For now, Berlin's new airport is officially called Willy Brandt Airport after the former German chancellor and Nobel Peace Prize winner widely acknowledged to have been one of post-war Germany's greatest leaders.
But the image of the airport has been tarnished so heavily by the construction fiasco surrounding it that the Willy Brandt Foundation appears to regret the choice of name.
Wolfram Hoppenstedt, the director of the foundation set up after Brandt's death to preserve the memory of his political accomplishments, said on Tuesday that the airport shouldn't be dedicated to the feted Social Democrat and former mayor of West Berlin until it has finally been completed.
"The name of the former chancellor shouldn't be associated with the planning errors," Hoppenstedt told Bild newspaper. The report added that some members of the foundation said the name of the airport may even be changed.
It also quoted Sahra Wagenknecht, deputy leader of the Left Party, as saying: "Willy Brandt would probably turn in his grave if he knew that he's supposed to give his name to this catastrophic airport."
'A Negative Symbol'
At the moment, though Brandt's name adorns the entry to the building, it is mainly referred to as BER or Berlin Brandenburg Airport. Manifold construction problems have caused its opening to be delayed four times and have sparked concern among politicians and business leaders that Germany's reputation for reliability and quality engineering could suffer.
The most recent scheduled opening date, of Oct. 27, 2013, was abandoned last week due to the airport's persistent failure to meet fire safety requirements and a host of other construction faults. No new date has been set yet. It could be 2014 or even later. Building started in 2006.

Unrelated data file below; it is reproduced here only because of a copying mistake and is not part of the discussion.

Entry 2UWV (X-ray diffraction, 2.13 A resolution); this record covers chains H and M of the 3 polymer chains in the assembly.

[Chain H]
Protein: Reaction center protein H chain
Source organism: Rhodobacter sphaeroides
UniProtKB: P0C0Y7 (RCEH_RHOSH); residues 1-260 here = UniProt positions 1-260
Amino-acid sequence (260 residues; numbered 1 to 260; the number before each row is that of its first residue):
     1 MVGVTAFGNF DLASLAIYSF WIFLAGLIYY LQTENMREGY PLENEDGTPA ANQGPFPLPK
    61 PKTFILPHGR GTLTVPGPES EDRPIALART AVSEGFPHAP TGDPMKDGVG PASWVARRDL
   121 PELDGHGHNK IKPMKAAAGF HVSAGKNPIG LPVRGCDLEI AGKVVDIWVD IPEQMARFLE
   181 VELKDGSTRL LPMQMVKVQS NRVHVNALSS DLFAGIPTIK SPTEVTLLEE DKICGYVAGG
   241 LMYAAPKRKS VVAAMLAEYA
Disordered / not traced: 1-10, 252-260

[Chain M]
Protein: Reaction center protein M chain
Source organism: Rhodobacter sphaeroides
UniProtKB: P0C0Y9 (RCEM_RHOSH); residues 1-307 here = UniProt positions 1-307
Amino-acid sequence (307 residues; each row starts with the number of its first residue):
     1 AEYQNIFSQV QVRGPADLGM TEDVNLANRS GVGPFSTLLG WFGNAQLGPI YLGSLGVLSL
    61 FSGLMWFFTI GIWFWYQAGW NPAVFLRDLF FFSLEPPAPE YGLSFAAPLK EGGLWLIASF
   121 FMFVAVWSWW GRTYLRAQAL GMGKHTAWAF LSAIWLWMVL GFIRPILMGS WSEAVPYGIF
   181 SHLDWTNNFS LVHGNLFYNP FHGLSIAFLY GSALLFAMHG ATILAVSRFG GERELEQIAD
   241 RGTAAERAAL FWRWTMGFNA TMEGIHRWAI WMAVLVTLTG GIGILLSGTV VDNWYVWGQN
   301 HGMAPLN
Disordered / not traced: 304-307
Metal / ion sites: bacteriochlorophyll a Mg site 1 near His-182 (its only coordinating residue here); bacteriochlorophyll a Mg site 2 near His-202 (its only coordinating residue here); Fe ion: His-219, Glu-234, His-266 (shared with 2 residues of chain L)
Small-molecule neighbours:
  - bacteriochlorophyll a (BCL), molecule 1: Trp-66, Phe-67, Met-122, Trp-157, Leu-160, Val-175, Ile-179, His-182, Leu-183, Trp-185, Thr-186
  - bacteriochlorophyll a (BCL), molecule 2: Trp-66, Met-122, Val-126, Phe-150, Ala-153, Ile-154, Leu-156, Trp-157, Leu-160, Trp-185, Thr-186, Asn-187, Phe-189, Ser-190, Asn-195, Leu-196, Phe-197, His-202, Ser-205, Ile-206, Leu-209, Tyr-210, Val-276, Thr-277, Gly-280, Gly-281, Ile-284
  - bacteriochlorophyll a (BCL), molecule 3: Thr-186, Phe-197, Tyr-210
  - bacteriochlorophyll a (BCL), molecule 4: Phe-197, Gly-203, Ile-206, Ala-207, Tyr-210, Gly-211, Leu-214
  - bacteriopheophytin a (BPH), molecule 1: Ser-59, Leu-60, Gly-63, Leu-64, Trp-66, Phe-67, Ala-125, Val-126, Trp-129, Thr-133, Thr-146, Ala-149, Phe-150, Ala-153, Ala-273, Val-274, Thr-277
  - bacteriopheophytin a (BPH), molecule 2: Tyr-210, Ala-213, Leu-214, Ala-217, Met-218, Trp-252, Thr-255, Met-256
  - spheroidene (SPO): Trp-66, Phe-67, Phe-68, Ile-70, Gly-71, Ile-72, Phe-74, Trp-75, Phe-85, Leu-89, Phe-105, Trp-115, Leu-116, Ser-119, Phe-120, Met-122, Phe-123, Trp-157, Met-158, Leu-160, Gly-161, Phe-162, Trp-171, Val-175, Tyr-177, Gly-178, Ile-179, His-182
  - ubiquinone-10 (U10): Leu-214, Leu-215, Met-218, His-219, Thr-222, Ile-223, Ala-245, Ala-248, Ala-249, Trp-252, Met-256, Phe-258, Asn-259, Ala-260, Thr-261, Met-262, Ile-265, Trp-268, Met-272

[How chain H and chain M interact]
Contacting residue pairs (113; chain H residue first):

Berlin Mayor Klaus Wowereit has resigned as chairman of the project's supervisory board and been replaced by the governor of the state of Brandenburg, Matthias Platzeck, who admitted on Monday: "Our airport project has become a negative symbol."
The debacle has led to political mud-slinging ahead of a regional election in the state of Lower Saxony on January 20 and the general election in September. On Tuesday, the head of the Social Democratic Party (SPD), Sigmar Gabriel, accused Transport Minister Peter Ramsauer of having known about the latest delay three weeks ago but having said nothing.
"It appears that Ramsauer misled the public," Gabriel told center-left daily Süddeutsche Zeitung. "If this is proved to be true, the role of Herr Ramsauer will appear in a whole different light."
A spokesman for Ramsauer denied the accusation.
The center-right government of Chancellor Angela Merkel has a stake in the airport company alongside the states of Berlin and Brandenburg, but has so far managed to avoid public criticism. SPD politician Wowereit, by contrast, has come under a lot of fire and faced calls to resign as mayor.
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